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Immunopharmacol Immunotoxicol. 1994 May;16(2):165-78.

In vitro effects of cocaine, lidocaine and monoamine uptake inhibitors on lymphocyte proliferative responses.

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Department of Pharmacology, Georgetown University School of Medicine, Washington, D.C. 20007.


Cocaine was found to inhibit in vitro mitogen-stimulated rat B and T lymphocyte proliferation in a dose-dependent manner. The IC50 for B lymphocytes (70 microM) was 2 to 4 fold lower than that obtained with T lymphocytes. To determine whether ion channel blockade or inhibition of monoamine uptake produced a similar suppression of lymphocyte proliferation, the effects of pharmacological agents sharing each of these properties with cocaine were examined. Lidocaine (0.5 mM), a sodium channel blocker, had no significant effect on B and T cell proliferation. By comparison, cocaine inhibited lymphocyte responses by greater than 80 percent at this concentration. Monoamine uptake inhibitors were also found to suppress lymphocyte proliferation in a dose-dependent manner similar to that obtained with cocaine. Of those tested, desipramine and fluoxetine were considerably more potent than cocaine, nomifensine and nisoxetine. These data demonstrated the addition of cocaine directly to lymphocyte cultures resulted in a dose-dependent inhibition of proliferation which was not due to Na+ channel blockade. Instead, the resemblance of monoamine uptake inhibitors to the action of cocaine suggests that lymphocytes may be intrinsically sensitive to these agents.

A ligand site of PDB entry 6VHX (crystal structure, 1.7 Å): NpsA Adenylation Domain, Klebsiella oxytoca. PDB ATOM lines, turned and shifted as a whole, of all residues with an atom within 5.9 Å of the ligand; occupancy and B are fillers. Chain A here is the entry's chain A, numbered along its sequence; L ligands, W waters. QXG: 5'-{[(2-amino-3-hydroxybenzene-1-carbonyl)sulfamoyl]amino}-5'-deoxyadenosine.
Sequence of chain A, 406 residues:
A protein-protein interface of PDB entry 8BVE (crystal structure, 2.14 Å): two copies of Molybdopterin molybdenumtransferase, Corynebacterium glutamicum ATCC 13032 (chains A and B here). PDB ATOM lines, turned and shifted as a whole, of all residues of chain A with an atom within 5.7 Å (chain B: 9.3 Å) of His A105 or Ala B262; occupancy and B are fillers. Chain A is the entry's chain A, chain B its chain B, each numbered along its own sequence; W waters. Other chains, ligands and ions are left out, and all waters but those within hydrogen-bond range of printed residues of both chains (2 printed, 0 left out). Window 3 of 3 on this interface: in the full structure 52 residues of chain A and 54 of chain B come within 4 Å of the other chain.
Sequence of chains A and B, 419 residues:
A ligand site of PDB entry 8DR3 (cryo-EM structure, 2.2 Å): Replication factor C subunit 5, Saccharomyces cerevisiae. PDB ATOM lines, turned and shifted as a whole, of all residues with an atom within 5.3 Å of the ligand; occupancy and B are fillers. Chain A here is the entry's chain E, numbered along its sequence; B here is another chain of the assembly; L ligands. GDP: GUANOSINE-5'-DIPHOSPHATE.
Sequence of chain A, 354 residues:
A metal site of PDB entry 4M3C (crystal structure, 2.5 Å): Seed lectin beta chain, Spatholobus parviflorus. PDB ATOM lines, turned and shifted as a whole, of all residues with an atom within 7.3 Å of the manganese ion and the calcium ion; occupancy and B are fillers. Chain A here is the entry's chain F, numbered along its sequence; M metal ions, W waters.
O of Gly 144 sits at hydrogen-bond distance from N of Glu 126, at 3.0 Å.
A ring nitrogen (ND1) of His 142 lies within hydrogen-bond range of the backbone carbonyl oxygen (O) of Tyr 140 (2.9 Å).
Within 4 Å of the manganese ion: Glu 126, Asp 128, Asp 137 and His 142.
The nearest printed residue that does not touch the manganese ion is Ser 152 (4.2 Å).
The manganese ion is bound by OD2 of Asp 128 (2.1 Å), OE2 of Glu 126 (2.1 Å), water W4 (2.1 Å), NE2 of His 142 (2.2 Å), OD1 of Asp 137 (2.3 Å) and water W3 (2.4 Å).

[Indexed for MEDLINE]

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